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Trademark In India: A Brief Introduction

A trademark is an intellectual property that is depicted as a visual symbol, label, sign or design in order to represent a product by a manufacturer. It helps customers distinguish the products or services of one company from the rest. The owner of a trademark may be any entity viz an individual, company, partnership, or other groups of persons.

The most important aspect of trademarks is that they appeal only to the eyes. Mostly things that can be represented graphically can be registered as trademarks. Trademarks may also include the shape of goods, their packaging and colour combinations.


Fundamental Concepts Of Trademarks

The primary function of a trademark is to highlight the quality of a product/service to a customer/prospective customer. The trademarks help identify the products of a company. It takes years to create goodwill. A well-identified trademark is the symbol of an assurance made by a company to its customers. It can communicate almost everything about a manufacturer. Trademark include functions like:
(1) Identifying the origin and source for the quality of a product.

(2) Ensures uniform standards in quality

(3) Effectively provides advertisement to the products

(4) Builds goodwill and image for the product.

Legal Protection For Trademarks

A person or an entity that sells products under a trademark gradually gains exclusive rights over the trademark through usage. However, it is advisable for enhanced security to register a trademark under the applicable intellectual property laws in order to prevent competitors from using a particular trademark. Two types of remedies available against violators of unregistered trademarks are Passing Off Actions and Criminal Proceedings which result in suitable punishments.

Civil proceeding against infringement is available only for registered trademarks. This provides remedies like restraint orders, injunctions, damages and account of profits.

Most intellectual properties like copyrights and patents enjoy a limited duration of protection, while trademarks can have virtually an infinite period of protection provided certain conditions are met. For instance, it is important that the trademark should be in use and renewed from time to time. It is also vital to take action against infringers whenever spotted. Trademarks were first registered in Britain in the mid 19th century. It is interesting to note that the earliest registered trademark (Bass breweries, 1846) is still in force today.

Trademark Protection In India

In India, trademarks can be registered under the Trade Marks Act, 1999. The said Act replaced the Trade and Merchandise Marks Act, 1958. The detailed procedure and rules were enacted under the Trade Marks Rules, 2002, in order to implement the various sections of the Act of 1999. The Act is based on three broad concepts of distinctiveness, similarity of marks and similarity of goods.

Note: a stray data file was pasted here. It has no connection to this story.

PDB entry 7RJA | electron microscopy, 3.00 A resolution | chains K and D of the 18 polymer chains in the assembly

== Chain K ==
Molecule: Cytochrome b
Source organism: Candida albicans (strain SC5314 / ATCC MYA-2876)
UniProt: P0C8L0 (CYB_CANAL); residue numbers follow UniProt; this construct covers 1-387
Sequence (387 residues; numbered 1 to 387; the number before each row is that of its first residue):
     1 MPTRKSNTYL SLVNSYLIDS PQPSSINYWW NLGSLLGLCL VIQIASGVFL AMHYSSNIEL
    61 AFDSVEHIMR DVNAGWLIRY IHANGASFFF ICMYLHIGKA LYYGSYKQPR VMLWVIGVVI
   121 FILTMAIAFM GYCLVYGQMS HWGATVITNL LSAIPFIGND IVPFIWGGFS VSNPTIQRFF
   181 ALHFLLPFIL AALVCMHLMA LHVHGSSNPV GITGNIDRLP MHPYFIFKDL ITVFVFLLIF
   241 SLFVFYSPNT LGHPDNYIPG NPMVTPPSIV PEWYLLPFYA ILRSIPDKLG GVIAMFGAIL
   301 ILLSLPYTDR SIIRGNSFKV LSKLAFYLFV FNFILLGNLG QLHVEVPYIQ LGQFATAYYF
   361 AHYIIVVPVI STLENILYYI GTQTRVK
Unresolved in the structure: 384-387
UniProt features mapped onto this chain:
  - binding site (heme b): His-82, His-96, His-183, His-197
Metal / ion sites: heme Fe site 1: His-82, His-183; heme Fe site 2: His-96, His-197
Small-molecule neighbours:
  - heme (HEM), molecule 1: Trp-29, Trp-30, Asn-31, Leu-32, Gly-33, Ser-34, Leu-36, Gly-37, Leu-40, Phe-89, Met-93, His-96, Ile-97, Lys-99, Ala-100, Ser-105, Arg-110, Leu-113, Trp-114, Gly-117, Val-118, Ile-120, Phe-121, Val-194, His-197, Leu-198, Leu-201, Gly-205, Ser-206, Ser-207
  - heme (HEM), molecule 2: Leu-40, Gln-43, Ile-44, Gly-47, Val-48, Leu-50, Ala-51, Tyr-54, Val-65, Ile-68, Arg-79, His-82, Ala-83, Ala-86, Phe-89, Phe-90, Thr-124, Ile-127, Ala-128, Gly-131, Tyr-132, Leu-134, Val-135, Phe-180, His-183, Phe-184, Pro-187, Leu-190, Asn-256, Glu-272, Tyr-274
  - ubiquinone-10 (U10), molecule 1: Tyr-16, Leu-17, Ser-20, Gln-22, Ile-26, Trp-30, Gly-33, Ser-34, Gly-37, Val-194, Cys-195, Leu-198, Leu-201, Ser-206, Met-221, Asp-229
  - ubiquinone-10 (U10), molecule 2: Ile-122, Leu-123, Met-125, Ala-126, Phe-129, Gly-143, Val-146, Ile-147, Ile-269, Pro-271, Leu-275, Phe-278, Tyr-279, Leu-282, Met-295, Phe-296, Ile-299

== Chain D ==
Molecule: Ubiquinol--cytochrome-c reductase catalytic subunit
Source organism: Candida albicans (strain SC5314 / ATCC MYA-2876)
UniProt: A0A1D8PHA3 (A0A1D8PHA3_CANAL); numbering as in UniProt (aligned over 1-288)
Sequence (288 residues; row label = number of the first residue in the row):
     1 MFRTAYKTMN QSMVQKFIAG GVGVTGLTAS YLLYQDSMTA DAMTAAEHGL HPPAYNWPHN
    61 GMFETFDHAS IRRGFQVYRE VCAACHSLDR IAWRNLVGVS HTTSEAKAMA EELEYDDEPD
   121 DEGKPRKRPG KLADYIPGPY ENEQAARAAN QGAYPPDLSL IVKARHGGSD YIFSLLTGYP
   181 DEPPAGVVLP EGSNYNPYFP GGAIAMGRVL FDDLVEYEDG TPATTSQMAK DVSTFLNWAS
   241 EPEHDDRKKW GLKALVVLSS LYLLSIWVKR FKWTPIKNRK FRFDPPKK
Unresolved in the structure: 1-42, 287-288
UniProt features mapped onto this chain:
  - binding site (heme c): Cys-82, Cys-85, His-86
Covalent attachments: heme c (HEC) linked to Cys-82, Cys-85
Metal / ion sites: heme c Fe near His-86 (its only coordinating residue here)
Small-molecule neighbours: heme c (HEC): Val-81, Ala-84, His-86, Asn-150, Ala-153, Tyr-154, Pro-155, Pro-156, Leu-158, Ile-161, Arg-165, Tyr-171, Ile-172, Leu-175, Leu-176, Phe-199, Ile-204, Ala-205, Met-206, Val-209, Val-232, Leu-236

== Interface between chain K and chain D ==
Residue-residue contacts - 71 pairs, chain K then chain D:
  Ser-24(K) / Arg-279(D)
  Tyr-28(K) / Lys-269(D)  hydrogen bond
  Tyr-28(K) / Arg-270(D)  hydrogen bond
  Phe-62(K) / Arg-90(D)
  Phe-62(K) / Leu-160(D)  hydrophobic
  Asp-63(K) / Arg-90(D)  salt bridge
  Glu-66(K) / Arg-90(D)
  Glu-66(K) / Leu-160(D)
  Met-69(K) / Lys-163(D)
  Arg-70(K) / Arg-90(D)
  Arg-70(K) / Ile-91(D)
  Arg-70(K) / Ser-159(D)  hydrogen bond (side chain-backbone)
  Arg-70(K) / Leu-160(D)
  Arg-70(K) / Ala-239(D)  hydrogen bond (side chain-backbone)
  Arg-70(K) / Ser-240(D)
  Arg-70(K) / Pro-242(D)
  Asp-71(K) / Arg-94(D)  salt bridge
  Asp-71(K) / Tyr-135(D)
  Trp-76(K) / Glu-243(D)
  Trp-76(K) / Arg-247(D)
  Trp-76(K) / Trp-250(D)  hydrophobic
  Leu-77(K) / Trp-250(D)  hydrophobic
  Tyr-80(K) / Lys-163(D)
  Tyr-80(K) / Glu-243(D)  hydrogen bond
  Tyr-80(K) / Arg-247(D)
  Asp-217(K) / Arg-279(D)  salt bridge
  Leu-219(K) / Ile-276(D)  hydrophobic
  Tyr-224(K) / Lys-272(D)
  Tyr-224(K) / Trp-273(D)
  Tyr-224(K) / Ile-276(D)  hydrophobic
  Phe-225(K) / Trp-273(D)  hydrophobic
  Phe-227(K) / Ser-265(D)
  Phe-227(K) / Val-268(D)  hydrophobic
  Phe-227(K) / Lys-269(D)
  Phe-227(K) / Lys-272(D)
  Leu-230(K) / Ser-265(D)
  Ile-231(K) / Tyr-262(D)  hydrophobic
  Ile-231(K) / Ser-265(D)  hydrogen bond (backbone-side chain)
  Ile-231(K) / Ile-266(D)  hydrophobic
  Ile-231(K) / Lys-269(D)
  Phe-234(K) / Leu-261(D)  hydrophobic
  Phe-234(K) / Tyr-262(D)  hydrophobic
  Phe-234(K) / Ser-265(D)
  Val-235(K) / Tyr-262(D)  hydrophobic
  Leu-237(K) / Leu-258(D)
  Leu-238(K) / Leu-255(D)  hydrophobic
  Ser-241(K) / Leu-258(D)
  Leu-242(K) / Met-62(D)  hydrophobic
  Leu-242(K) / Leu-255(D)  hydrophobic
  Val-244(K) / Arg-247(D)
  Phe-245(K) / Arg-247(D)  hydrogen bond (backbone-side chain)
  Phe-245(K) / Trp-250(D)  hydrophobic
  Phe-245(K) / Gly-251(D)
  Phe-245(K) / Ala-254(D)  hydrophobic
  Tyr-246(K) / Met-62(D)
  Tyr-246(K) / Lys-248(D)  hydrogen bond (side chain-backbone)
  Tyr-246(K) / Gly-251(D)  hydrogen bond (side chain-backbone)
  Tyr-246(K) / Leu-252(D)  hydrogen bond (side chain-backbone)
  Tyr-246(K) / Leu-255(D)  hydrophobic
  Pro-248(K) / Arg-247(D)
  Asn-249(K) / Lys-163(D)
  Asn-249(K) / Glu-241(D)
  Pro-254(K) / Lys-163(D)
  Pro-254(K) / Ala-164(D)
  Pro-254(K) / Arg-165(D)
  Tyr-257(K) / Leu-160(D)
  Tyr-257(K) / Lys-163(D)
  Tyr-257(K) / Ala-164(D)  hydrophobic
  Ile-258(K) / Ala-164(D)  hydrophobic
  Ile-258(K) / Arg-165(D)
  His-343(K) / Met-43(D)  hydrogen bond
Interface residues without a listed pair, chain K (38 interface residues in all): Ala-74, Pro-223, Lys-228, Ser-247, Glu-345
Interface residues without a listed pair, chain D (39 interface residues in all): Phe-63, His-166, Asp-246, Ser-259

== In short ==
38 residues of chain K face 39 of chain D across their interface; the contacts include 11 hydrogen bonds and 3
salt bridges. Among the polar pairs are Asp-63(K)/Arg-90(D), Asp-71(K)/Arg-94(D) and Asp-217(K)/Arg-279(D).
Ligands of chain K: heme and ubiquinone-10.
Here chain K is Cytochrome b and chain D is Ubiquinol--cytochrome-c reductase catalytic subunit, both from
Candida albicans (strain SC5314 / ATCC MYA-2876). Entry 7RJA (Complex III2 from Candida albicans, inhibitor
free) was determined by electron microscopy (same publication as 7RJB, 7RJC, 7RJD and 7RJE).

Detailed Definition And Features

Section 2(1)(zb) of the Trademark Act, 1999, says that a trademark must be a mark which includes a device, heading, brand, label, ticket, signature, word, letter, name, numeral, packaging or combination of colours or any combination of the above attributes.

(2) It must be of the nature of being represented graphically.

(3) It must serve the purpose of distinguishing products of a manufacturer from another.

(4) Shape, colour combination and packaging may be protected as trademarks.

(5) The usage or proposed usage should be in relation to any particular goods or services.

(6) It should be capable of projecting connection of a person/group of persons with manufacture of the goods or provision of services.

(7) Protection may be granted to a trademark through continuous usage or by registration under the Trade Marks Act, 1999.

(8) Trademarks protected through usage is connected to the goodwill of the enterprise which is acquired through continuous usage. On the other hand, protection can be granted under the Act of 1999 for intended usage as well.

The protection given to a trademark registered under the Trademark Act is an action for infringement, whereas a trademark not registered under the Act, but acquired through usage can be protected by an action for ‘passing off’.

Passing off is an act of imitation by a competitor who tries to push cheaper goods into the market by imitating the trademarks of a manufacturer. Such goods are purchased by unsuspecting customers. The spurious nature of the goods may also result in loss of reputation and revenue for a genuine manufacturer. Thus exists the need for protecting trademarks.

Qualities Of A Good Trademark

Any trademark should be easy to remember whether it is a word, or any other feature like colour combination, labels, etc. It should not be too lengthy and complicated to be forgotten easily. It can only be suggestive of the quality of the products, but not descriptive; as it is against the law to include words like pure, excellent,  best, perfect, etc. A good trademark should not be barred under the Trade Marks Act under the Prohibited classes of trademarks.

We recently witnessed an escalation in the trademark war over the colour Purple 2685C between Cadbury and Nestle. When Cadbury had applied for trademark in the colour in 2004, it was published in the Trade Marks Journal of UK in 2008- which was opposed by Nestle. Since then, there have been a number of appeals and hearings which resulted in the rejection of Cadbury’s appeal in registering the hue of purple as a trademark.